Diana and Steve is far from the ideal. The girl was green as anything and you expect me to believe the first man she sees is suddenly the one? Steve acted like a bit of an ass towards her too, blaming her for it all. Oh please. I will say Johns is handling her moving on from Steve better than Clark and Lois in the Super books. You can see Diana is growing up and learning. Steve might as well been dating a teenager back then. Clark on the other hand has been mooning for Lois was 12 issues. (edit..not all 12..he was pretty okay on his date with Lucy.)

    I suppose looking at #13 as a fresh start helps ...and to me is depends on how Lobdell deals with it. He could be just very well acknowledging what Perez did and perhaps intends to do one of two things...have Clark move on thereafter...or maybe the intention is to use Diana, (which I would hate...rather they left her alone if they can't write it decently) to somehow drag the soap opera of the clark/lois/superman triangle. Their relationship has always been epitomised by that triangle. Who knows. But until we see more of Lobdell's work, you're make really sweeping judgements.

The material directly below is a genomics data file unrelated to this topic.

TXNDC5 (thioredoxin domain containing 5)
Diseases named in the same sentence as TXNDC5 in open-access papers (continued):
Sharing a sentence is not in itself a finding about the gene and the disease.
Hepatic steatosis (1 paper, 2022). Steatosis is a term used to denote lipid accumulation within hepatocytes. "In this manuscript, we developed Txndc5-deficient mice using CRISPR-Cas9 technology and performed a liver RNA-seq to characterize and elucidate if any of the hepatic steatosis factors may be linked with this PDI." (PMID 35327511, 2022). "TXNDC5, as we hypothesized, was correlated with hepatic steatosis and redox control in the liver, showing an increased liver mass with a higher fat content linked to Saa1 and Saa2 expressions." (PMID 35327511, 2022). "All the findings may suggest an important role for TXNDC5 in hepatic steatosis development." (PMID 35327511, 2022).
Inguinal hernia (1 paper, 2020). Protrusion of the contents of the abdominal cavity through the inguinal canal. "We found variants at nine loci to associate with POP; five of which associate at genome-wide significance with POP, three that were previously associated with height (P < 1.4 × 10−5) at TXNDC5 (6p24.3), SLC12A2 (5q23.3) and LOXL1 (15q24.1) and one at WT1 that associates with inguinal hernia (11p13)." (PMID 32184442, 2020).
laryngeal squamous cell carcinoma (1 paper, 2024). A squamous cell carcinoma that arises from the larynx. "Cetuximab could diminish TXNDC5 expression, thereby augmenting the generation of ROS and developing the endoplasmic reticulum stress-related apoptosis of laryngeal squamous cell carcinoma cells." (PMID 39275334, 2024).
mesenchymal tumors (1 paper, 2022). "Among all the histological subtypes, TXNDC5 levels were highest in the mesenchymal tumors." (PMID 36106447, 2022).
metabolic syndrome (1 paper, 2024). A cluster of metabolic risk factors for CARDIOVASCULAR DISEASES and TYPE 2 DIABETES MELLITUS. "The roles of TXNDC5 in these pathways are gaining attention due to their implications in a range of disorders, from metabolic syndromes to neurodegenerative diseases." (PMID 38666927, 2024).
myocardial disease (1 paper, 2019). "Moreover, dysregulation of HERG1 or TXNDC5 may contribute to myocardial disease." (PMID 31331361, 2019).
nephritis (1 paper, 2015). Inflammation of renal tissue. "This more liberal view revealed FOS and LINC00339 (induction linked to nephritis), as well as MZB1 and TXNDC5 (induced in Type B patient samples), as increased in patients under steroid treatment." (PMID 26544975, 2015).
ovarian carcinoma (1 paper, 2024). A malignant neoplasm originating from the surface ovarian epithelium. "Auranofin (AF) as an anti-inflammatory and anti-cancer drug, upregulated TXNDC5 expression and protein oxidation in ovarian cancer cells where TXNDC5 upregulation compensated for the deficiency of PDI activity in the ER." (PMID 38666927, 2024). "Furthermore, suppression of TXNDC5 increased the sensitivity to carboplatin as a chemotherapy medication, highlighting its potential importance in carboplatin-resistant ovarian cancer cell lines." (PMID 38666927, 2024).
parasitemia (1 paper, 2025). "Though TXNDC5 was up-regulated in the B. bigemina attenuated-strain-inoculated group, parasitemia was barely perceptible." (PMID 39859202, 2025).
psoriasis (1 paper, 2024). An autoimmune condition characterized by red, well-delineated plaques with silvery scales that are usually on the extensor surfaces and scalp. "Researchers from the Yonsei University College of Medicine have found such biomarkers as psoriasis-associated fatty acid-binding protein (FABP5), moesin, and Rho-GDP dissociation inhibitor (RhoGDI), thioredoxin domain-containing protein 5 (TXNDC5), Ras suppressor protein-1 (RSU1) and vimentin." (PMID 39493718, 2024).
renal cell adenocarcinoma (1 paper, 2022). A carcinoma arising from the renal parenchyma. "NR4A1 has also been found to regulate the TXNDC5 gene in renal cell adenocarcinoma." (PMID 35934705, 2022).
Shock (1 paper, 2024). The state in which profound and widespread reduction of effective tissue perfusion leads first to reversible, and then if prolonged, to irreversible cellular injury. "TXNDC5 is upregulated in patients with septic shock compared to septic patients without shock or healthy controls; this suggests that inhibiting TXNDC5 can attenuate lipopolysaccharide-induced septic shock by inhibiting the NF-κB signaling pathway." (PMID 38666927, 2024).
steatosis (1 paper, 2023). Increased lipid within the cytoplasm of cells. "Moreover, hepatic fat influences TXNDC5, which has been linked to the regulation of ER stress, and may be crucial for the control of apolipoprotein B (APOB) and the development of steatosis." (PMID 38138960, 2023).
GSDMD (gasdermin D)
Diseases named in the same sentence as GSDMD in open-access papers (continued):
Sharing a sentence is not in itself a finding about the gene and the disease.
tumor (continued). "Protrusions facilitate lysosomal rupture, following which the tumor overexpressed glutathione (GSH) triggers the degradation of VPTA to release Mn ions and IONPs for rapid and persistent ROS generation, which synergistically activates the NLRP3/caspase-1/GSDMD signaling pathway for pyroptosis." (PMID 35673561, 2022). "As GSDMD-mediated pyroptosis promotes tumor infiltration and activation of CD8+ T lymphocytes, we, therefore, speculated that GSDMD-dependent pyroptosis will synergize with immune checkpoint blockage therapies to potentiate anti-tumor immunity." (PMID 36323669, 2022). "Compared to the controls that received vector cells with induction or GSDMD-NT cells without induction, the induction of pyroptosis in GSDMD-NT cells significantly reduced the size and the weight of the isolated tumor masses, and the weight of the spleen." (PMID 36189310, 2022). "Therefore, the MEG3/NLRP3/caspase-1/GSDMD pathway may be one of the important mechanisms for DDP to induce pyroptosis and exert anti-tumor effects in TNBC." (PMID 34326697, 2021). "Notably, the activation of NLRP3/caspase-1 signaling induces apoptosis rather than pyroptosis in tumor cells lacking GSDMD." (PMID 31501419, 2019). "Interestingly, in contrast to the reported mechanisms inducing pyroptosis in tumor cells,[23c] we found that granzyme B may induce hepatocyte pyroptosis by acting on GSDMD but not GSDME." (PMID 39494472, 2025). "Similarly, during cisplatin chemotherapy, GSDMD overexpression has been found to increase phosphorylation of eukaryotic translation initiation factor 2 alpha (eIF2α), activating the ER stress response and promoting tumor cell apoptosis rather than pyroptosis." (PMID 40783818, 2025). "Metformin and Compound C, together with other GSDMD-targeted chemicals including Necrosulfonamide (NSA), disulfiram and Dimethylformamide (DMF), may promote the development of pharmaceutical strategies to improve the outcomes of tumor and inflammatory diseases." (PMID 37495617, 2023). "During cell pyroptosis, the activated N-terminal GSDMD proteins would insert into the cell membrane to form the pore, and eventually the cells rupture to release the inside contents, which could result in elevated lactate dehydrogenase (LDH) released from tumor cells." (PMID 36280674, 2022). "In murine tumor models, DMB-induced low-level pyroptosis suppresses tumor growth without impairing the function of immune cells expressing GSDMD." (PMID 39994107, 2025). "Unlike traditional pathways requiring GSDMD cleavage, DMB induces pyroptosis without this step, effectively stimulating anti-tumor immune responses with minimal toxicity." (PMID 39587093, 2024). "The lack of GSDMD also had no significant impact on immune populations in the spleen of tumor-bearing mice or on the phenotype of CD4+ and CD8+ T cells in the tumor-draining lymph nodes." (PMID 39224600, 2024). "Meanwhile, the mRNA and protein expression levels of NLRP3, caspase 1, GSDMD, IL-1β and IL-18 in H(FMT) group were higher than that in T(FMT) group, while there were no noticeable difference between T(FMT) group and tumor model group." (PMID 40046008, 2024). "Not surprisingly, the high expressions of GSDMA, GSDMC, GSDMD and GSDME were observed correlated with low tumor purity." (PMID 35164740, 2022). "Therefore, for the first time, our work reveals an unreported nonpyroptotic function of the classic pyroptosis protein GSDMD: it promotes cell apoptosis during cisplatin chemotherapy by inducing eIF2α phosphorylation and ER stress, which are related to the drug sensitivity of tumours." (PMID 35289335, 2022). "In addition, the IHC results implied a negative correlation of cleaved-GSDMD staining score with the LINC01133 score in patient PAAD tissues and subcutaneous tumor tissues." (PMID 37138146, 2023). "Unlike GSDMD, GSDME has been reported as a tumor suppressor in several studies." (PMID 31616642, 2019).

Last edited by lariatofhestia; 11-05-2012 at 11:54 AM.

  14. #299
    Senior Member ceroxide's Avatar
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    what's so wrong about Clark spying on Louis? I mean I get the ethical side of things but lets face it we've all wanted to know more about our "significant other" specifically what happens behind our back. Sure Clark and Louis are not an item anymore but its clear that Clark hasn't moved on, and like all those people that have a hard time moving on, instead of using facebook, friends in common, "randomly" bumping into each other, tweeter, etc. Clark uses his powers.

    I'm not saying its okay for him to abuse his powers, but when he's having such a hard time dealing with everything its easy to just take short cuts to find out the things you want... and the whole chasing another girl thing. Seriously guys I know I'm not the only guy that's been crying over a girl while flirting with another and sleeping with someone else, feelings makes us do stupid things, and basic needs and desires makes us act like douche-bags so stop pissing on Clark he's going through a rough spot

  15. #300